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在 Flash 中创建基于Action Script 3.0的组件  

2008-06-10 12:56:31|  分类: My Tech |  标签: |举报 |字号 订阅

  下载LOFTER 我的照片书  |
原文来自Adobe devnet
——作者用一系列的文章详细阐述了如何在FLA文件中创建基于AS3.0组件……

I wrote this series of articles to provide instructions and present techniques required to create ActionScript 3.0 components in Adobe Flash CS3 Professional. After following along with this series, you will learn how to do the following:

  • Set up the layers and frames in your component movie clip symbol
  • Implement Live Preview for your component
  • Dispatch events
  • Support styles and easily editable skins
  • Manage drawing with the invalidation model
  • Manage focus
  • Handle keyboard input
  • Create a compiled clip shim for your ActionScript definitions
  • Deploy your component to the Components panel

For the purpose of this series, I focus on creating components modeled after the Flash CS3 User Interface components. These components all leverage shared base classes and other classes—which I refer to as the "User Interface Component Infrastructure."

There's a lot of functionality in the Infrastructure that makes the process of creating a component faster and easier. Additionally, there are many conventions that, if followed correctly, can make new components compatible with the User Interface components. However, there is a lot to know about using and extending the Infrastructure's APIs. In order to offer a comprehensive overview, I've dedicated the majority of this article to working with these APIs.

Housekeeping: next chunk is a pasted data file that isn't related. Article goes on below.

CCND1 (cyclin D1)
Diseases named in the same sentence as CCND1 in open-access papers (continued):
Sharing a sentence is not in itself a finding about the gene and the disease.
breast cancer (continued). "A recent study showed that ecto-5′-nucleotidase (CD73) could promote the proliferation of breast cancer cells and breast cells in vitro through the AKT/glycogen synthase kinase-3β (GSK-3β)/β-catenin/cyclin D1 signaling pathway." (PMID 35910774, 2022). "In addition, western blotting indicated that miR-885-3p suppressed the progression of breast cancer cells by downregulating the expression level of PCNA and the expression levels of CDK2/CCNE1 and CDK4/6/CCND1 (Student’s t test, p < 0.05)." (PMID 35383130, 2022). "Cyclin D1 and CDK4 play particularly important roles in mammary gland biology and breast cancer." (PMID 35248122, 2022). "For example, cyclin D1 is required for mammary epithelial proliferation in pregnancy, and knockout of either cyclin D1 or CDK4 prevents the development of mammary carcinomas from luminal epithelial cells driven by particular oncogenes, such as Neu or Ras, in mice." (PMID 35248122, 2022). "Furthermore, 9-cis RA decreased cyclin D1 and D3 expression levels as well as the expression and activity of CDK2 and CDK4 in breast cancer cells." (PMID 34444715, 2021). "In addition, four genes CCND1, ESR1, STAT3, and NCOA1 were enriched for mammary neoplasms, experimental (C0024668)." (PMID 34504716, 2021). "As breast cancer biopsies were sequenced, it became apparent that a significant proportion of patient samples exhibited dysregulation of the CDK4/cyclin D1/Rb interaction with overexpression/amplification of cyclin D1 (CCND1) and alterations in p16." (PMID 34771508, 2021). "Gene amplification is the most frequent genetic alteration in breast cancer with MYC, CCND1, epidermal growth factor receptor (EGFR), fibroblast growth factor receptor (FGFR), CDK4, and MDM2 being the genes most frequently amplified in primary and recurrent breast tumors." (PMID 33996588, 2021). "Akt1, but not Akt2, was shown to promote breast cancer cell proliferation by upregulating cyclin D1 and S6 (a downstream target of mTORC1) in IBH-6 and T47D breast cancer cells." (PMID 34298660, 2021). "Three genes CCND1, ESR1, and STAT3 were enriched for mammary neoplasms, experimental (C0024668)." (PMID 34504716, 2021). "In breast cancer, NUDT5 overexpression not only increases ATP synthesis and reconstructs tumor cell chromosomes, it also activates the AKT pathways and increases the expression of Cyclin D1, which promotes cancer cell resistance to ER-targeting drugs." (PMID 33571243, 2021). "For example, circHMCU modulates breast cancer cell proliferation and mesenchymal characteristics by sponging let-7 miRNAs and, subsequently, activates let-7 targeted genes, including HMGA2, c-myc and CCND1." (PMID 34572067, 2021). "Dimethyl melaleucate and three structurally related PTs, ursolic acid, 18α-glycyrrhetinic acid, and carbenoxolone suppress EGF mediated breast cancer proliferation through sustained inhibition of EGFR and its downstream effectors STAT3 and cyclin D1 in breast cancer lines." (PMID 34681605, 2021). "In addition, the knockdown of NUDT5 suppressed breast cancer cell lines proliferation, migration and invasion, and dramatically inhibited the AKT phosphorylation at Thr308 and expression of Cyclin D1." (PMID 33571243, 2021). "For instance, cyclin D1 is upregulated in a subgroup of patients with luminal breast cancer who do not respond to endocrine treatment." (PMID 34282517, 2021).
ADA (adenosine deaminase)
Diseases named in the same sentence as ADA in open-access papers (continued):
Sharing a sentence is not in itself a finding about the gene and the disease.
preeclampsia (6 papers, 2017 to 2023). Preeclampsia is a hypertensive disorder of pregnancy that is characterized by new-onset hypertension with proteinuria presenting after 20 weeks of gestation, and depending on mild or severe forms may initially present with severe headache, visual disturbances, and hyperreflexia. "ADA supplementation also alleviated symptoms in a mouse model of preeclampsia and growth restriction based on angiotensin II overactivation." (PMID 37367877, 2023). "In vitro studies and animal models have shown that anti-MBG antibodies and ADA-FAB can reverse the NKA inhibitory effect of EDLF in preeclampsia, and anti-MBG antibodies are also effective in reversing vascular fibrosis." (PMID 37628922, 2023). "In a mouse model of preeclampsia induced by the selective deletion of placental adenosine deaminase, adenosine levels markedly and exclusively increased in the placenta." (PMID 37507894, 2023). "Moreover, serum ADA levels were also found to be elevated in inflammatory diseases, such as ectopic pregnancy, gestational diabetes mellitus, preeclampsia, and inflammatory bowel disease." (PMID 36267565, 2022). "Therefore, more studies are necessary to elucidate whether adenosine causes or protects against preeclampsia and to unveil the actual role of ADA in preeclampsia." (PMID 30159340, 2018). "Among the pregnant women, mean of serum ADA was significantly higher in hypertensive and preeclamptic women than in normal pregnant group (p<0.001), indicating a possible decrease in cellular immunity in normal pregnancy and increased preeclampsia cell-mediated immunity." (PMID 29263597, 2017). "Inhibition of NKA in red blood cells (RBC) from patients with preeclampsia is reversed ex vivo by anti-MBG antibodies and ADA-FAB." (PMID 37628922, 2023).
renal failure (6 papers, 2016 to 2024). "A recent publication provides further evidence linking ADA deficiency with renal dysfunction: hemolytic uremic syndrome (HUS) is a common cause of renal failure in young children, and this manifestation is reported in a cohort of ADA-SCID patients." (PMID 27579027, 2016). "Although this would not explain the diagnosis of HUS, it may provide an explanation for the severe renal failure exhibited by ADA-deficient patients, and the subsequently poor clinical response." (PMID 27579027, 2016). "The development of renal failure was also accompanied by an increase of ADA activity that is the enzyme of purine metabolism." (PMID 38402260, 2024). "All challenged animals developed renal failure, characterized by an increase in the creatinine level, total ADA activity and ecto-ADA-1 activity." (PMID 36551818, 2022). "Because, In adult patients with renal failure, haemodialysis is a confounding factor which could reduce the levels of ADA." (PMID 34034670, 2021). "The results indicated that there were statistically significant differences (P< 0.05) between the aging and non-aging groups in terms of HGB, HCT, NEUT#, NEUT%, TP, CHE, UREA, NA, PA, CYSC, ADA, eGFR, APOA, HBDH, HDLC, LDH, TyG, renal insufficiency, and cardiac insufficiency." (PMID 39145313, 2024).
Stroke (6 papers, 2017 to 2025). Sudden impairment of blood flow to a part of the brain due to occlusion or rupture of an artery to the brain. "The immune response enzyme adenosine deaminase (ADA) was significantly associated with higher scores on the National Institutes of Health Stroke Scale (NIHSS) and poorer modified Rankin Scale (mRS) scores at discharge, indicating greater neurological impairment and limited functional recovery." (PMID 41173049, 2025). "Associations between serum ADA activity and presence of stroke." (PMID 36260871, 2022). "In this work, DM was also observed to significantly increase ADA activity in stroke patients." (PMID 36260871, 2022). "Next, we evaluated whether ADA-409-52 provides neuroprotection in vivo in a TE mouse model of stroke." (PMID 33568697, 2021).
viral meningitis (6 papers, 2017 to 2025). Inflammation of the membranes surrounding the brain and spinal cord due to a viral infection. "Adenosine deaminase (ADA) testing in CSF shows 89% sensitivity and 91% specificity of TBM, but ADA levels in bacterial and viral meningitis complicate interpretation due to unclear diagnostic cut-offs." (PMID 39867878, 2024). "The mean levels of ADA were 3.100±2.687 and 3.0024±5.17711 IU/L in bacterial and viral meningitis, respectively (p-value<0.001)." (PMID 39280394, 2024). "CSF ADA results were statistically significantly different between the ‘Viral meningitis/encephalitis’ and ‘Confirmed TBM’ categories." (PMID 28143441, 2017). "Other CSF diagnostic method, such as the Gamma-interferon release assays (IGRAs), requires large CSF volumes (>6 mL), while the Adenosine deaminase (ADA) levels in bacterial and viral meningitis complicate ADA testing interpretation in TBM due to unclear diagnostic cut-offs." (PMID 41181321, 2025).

Creating a FLA-based editable component, built in the same style as the User Interface components, is the primary focus of this series. But I will briefly cover how to create a SWC-based, non-editable component as well.

Requirements

To complete this article series, you will need to install the following software:

Flash CS3 Professional

Prerequisite knowledge

To get the most from this article series, you should be familiar with Flash CS3, including how to manipulate the Timeline, the Property inspector, the Components panel, the Components inspector, the Library, and the Actions panel. You should also be familiar with the basics of ActionScript 3.0, including the declaration and the import of packages and classes, declaration modifiers (public, protected, private, dynamic, static, etc.), the difference between a class and an interface, strict mode, the event model, and the display list.

This series is built around one main example, a MenuBar component, which is meant purely as a sample and not as a full, robust implementation. Therefore, it comes with no promises or warranties of full or correct behavior. The MenuBar component does not attempt to match all the functionality of the Adobe Flex 2 MenuBar component or of any other production-quality MenuBar widget or component. You'll be creating the MenuBar component as a sample project, with the primary goal of illustrating how you can build your own components.

Formatting conventions

In this series, I've formatted code snippets and references to a specific package, class, function, or property by name with a fixed-width font, like this:

fl.controls.TileList

You'll notice that not every reference to the TileList component, for example, is formatted this way. This is because references to the Library symbol TileList are not formatted using the same font. The component TileList is comprised of the Library symbol named TileList and the ActionScript class fl.controls.TileList, which is tied to the Library symbol.

Convention dictates that the class name and symbol name should be identical, and following this convention greatly simplifies and facilitates project organization, but they do not necessarily have to be the same. For example, a symbol named Foo could be exported for ActionScript as the class Bar. So when you double-click the symbol on the Stage to edit it, you are editing TileList, but when you change its properties by writing code, you are accessing an instance of fl.controls.TileList, or TileList for short. This can be a little confusing, but my hope is that the formatting will make things less confusing.


Sidebar